Linglong Americas, Inc., et al., Plaintiffs-Appellants, v. Horizon Tire, Inc., et al., Defendants-Appellees.
In May 2015, Horizon Tire, Inc. filed two lawsuits in California federal court against Linglong Americas, Inc. (“Linglong Americas”), Shandong Linglong Tire Co. (“Linglong China”), and LLIT Co. (“Linglong Thailand”) (collectively, “Linglong”). Linglong countersued in Ohio federal court, and Horizon responded by dismissing its California suit and recasting its claims as counterclaims in the Ohio action. Linglong then moved to compel arbitration of Horizon's claims, arguing that an agreement between the parties mandated arbitration even though the agreement had expired by its terms four years earlier. The district court denied Linglong's motion. We affirm.
We recite the facts as pled by the non-moving party, namely Horizon. See Tackett v. M & G Polymers, USA, LLC, 561 F.3d 478, 481 (6th Cir. 2009). In 2006, Horizon began working with Linglong China to develop a new brand of Chinese-made tires for the American market. In December of that year, the companies entered into a “Collaboration Agreement,” under which Linglong China would produce a line of light-truck tires, for which Horizon would be the “sole distributor.” R. 38-1 ¶ 4. The Agreement, by its terms, would “remain valid for five years” if not renewed. Id. ¶ 10. The Agreement also contained an arbitration clause providing that, “if no settlement can be reached through negotiations,” the parties would arbitrate in China any “disputes or claims arising out of this agreement.” Id. ¶ 9.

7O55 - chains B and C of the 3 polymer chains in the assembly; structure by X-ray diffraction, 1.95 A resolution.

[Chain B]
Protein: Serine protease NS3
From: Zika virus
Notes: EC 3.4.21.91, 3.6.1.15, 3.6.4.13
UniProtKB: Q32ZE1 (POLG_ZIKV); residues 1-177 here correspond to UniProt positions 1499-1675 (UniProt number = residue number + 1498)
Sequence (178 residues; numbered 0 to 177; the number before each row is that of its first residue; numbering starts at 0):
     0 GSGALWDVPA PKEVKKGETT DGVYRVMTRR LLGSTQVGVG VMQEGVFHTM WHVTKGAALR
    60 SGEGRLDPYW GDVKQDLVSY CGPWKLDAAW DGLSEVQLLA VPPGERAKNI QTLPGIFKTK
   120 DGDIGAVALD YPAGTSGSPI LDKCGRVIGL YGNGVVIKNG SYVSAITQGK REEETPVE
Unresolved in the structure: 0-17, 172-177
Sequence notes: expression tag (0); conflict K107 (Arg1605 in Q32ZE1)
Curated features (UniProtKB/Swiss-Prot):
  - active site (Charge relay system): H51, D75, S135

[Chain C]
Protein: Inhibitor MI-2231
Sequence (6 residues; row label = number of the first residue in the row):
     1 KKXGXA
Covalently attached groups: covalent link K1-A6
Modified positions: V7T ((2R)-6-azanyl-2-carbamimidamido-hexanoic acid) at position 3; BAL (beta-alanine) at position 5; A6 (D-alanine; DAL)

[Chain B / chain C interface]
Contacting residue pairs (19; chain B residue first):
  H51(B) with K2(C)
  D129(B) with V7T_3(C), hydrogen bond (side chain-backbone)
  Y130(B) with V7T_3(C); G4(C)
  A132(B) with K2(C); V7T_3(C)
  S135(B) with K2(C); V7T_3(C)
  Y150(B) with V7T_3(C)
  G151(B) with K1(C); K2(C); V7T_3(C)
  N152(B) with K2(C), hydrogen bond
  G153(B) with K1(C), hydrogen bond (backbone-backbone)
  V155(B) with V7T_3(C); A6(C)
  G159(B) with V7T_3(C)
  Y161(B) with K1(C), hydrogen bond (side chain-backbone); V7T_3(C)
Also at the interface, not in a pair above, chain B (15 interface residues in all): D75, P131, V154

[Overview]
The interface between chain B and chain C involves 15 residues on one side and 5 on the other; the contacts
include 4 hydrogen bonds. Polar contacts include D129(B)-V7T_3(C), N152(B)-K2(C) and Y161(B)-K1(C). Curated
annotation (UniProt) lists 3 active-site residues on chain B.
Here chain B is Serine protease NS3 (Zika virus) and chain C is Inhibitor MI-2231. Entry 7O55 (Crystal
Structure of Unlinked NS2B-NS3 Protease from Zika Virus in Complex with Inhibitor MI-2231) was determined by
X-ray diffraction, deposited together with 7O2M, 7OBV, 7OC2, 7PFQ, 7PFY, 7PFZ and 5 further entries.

By 2010, Horizon and Linglong had expanded their collaboration to include a wide range of tires not covered by the Agreement, including tires for passenger cars, heavier trucks, off-roading, and farming. When the Agreement expired in 2011, the companies did not renew it. According to Horizon, however, the companies repeatedly affirmed in correspondence, marketing materials, and other dealings that Horizon would be the exclusive U.S. distributor for all the brands they had developed together, including a brand known as “Crosswind.”
In 2014, Linglong began to undermine this exclusive relationship, even as the companies continued to deepen their business ties. That year, a Linglong executive, Feng Wang, solicited a large order of tires from Horizon. Feng also affirmed that Horizon was “the only company that could sell Crosswind tires in the United States.” Feng asked Horizon for its confidential list of retail customers, which Horizon agreed to share subject to certain conditions. In November 2014, Horizon finalized an order for 3 million Crosswind tires from Linglong Thailand. Feng continued to describe Horizon as Linglong's “lifelong partner” and “exclusive U.S. distributor.” Around the same time, Feng asked Horizon to loan Linglong Thailand about $3.6 million. Horizon agreed on the condition that the loan be repaid within a month.
Over the next few months, the relationship between Horizon and Linglong began to deteriorate. In December 2014, Horizon found evidence that one of its competitors in the U.S. market was preparing to sell Crosswind tires. When Horizon confronted Linglong with that evidence, Linglong promised to “protect Horizon's exclusive distributorship for Crosswind[.]” In early 2015, however, Linglong began to sell Crosswind tires through Linglong Americas and other distributors in the United States. Linglong also refused to repay the $3.6 million it had borrowed from Horizon, and failed to deliver most of the tires Horizon had ordered.